Marijuana banking has been a controversial issue among credit unions, regulators and legislators, as well as consumers. Given the current conservative, anti-marijuana Attorney General Jeff Sessions, credit unions have been curious whether this is a business from which they want to toke. Federal law makes marijuana use and therefore its dispensaries illegal, however, a handful of states have legalized it and related businesses are seeing green.
Joseph Barton of the law firm Sheppard Mullin in Los Angeles—California is one of the states marijuana is legal—has said there are some strong indicators that this area of enforcement is becoming laxer. “I think he’s going to take action, not how people think,” Barton said of AG Sessions. “He’s not going to come after you because of marijuana.” He postulated that Sessions will likely ramp up auditing efforts through the IRS.
While the public attitude has mellowed regarding ganja, Barton pointed out, “Nobody likes a tax cheat.” Sessions can use that as a backdoor into the Mary Jane’s businesses. He said word is the IRS is bogarting auditors, but so long as credit unions’ paperwork is all in order regarding the pot businesses it serves, there shouldn’t be a problem.
Here are the indicators Barton said show the business might be becoming less risky for credit unions:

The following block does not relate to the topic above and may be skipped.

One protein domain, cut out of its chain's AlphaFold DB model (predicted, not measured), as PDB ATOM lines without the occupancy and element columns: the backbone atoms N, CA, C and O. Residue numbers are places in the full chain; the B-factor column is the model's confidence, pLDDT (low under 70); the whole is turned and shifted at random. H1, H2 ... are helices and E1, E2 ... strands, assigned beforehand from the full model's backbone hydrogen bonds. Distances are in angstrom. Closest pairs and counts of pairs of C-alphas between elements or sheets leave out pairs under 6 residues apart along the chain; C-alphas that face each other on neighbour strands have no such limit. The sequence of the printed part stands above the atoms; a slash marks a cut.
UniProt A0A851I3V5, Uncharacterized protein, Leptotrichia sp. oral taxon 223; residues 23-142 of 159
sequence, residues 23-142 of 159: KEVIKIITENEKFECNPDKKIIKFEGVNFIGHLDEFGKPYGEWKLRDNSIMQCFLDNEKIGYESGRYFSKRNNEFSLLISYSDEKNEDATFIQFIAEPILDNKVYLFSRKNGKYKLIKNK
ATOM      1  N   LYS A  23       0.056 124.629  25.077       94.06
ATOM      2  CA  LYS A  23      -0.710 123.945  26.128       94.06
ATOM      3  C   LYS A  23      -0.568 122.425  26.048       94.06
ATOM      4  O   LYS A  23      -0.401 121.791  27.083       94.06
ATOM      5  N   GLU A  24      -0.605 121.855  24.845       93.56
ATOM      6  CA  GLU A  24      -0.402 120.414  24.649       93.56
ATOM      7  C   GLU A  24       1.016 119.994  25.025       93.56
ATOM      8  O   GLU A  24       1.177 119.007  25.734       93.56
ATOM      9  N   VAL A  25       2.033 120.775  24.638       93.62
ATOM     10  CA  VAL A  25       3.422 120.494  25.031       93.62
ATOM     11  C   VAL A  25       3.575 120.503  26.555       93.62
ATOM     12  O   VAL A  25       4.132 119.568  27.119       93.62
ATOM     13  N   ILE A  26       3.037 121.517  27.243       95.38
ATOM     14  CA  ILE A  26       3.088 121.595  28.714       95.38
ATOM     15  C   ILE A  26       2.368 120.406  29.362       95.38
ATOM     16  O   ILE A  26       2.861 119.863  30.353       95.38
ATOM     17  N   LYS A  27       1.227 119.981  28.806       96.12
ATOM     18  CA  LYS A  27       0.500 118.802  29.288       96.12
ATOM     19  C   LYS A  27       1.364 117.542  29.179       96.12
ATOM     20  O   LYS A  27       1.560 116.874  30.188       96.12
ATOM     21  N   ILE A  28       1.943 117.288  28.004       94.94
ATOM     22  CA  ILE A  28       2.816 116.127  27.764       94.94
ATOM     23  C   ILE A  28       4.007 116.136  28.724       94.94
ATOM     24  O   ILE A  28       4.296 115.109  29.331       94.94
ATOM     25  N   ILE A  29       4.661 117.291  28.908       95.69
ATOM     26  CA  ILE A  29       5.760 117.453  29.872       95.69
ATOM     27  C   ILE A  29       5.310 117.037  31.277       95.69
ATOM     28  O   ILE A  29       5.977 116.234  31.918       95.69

- FinCEN has gone against AG Jeff Sessions and said that the Cole Memo Priorities/SAR structure are still the standard.
- Tenth Circuit Federal Court of Appeals’ recent decision said that the Kansas City Federal Reserve Bank had to grant master account to a credit union that worked with ancillary businesses that service dispensaries, grows, and the like. See Fourth Corner Credit Union vs. Federal Reserve Bank of Kansas City (Case No. 16-1016, June 27, 2017).
- Several credit unions are successfully working with all types of marijuana-related businesses, including dispensaries and grows, e.g., Partners and Technicolor.
- California State Bar says that it is okay for attorneys to represent any type of MRB, so why not the same rule for other businesses. They may advise client about compliance with California’s marijuana laws but cannot advise or assist the client to violate federal law in manner that enables client to evade detection by authorities. Attorneys in California must advise client about the violation of federal law and potential penalties.
- Federal marijuana prosecutions have been limited to those that do not comply with state marijuana laws or engage in other illegal conduct; full-scale prosecutions are likely impracticable because they would necessarily include states and cities where marijuana is legal (and employees thereof).
To Read The Rest Of This Article By Sarah Snell Cooke on CUNA Councils
Published: June 25, 2018
Founder & Interim Editor of L.A. Cannabis News